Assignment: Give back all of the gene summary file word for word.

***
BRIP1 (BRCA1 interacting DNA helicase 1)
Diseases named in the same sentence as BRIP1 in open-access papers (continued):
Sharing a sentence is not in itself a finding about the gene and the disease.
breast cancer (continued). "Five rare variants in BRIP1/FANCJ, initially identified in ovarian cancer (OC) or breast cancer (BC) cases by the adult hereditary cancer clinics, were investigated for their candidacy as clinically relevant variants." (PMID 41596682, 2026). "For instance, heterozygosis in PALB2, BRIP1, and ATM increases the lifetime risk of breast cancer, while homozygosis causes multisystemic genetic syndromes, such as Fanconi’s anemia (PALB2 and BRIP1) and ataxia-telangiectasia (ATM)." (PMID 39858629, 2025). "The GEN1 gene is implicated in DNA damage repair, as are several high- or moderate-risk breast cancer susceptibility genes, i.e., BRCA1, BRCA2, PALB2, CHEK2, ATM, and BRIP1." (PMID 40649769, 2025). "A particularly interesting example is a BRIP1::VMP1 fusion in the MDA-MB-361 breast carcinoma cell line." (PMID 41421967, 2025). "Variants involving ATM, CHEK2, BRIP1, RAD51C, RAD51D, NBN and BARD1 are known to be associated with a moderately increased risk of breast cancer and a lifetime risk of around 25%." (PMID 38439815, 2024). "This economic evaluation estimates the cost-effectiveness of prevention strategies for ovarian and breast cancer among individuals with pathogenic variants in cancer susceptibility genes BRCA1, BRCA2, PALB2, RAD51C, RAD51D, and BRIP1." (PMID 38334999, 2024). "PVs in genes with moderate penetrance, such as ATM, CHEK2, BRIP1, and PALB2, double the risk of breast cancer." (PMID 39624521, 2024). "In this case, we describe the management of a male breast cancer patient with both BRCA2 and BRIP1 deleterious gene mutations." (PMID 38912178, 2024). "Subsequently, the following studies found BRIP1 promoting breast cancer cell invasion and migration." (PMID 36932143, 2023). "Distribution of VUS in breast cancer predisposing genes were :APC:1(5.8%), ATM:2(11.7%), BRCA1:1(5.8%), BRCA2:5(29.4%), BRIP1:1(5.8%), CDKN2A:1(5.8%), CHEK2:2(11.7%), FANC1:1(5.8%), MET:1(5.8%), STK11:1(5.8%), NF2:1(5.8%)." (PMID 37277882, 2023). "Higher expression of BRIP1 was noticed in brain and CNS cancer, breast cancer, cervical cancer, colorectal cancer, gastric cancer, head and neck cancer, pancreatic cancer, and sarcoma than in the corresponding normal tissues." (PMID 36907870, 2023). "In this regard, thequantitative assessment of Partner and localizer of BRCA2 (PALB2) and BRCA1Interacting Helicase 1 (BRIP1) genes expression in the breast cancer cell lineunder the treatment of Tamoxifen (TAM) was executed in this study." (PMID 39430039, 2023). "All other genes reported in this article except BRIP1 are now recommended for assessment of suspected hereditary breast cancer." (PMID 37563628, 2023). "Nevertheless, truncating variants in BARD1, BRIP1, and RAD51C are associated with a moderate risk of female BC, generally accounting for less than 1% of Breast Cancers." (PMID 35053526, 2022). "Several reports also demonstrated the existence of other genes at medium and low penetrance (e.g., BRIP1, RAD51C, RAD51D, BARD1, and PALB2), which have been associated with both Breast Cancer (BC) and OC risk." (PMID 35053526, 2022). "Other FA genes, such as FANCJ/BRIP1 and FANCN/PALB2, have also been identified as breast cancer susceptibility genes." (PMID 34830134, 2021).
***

BRIP1 (BRCA1 interacting DNA helicase 1)
Diseases named in the same sentence as BRIP1 in open-access papers (continued):
Sharing a sentence is not in itself a finding about the gene and the disease.
breast cancer (continued). "Five rare variants in BRIP1/FANCJ, initially identified in ovarian cancer (OC) or breast cancer (BC) cases by the adult hereditary cancer clinics, were investigated for their candidacy as clinically relevant variants." (PMID 41596682, 2026). "For instance, heterozygosis in PALB2, BRIP1, and ATM increases the lifetime risk of breast cancer, while homozygosis causes multisystemic genetic syndromes, such as Fanconi’s anemia (PALB2 and BRIP1) and ataxia-telangiectasia (ATM)." (PMID 39858629, 2025). "The GEN1 gene is implicated in DNA damage repair, as are several high- or moderate-risk breast cancer susceptibility genes, i.e., BRCA1, BRCA2, PALB2, CHEK2, ATM, and BRIP1." (PMID 40649769, 2025). "A particularly interesting example is a BRIP1::VMP1 fusion in the MDA-MB-361 breast carcinoma cell line." (PMID 41421967, 2025). "Variants involving ATM, CHEK2, BRIP1, RAD51C, RAD51D, NBN and BARD1 are known to be associated with a moderately increased risk of breast cancer and a lifetime risk of around 25%." (PMID 38439815, 2024). "This economic evaluation estimates the cost-effectiveness of prevention strategies for ovarian and breast cancer among individuals with pathogenic variants in cancer susceptibility genes BRCA1, BRCA2, PALB2, RAD51C, RAD51D, and BRIP1." (PMID 38334999, 2024). "PVs in genes with moderate penetrance, such as ATM, CHEK2, BRIP1, and PALB2, double the risk of breast cancer." (PMID 39624521, 2024). "In this case, we describe the management of a male breast cancer patient with both BRCA2 and BRIP1 deleterious gene mutations." (PMID 38912178, 2024). "Subsequently, the following studies found BRIP1 promoting breast cancer cell invasion and migration." (PMID 36932143, 2023). "Distribution of VUS in breast cancer predisposing genes were :APC:1(5.8%), ATM:2(11.7%), BRCA1:1(5.8%), BRCA2:5(29.4%), BRIP1:1(5.8%), CDKN2A:1(5.8%), CHEK2:2(11.7%), FANC1:1(5.8%), MET:1(5.8%), STK11:1(5.8%), NF2:1(5.8%)." (PMID 37277882, 2023). "Higher expression of BRIP1 was noticed in brain and CNS cancer, breast cancer, cervical cancer, colorectal cancer, gastric cancer, head and neck cancer, pancreatic cancer, and sarcoma than in the corresponding normal tissues." (PMID 36907870, 2023). "In this regard, thequantitative assessment of Partner and localizer of BRCA2 (PALB2) and BRCA1Interacting Helicase 1 (BRIP1) genes expression in the breast cancer cell lineunder the treatment of Tamoxifen (TAM) was executed in this study." (PMID 39430039, 2023). "All other genes reported in this article except BRIP1 are now recommended for assessment of suspected hereditary breast cancer." (PMID 37563628, 2023). "Nevertheless, truncating variants in BARD1, BRIP1, and RAD51C are associated with a moderate risk of female BC, generally accounting for less than 1% of Breast Cancers." (PMID 35053526, 2022). "Several reports also demonstrated the existence of other genes at medium and low penetrance (e.g., BRIP1, RAD51C, RAD51D, BARD1, and PALB2), which have been associated with both Breast Cancer (BC) and OC risk." (PMID 35053526, 2022). "Other FA genes, such as FANCJ/BRIP1 and FANCN/PALB2, have also been identified as breast cancer susceptibility genes." (PMID 34830134, 2021).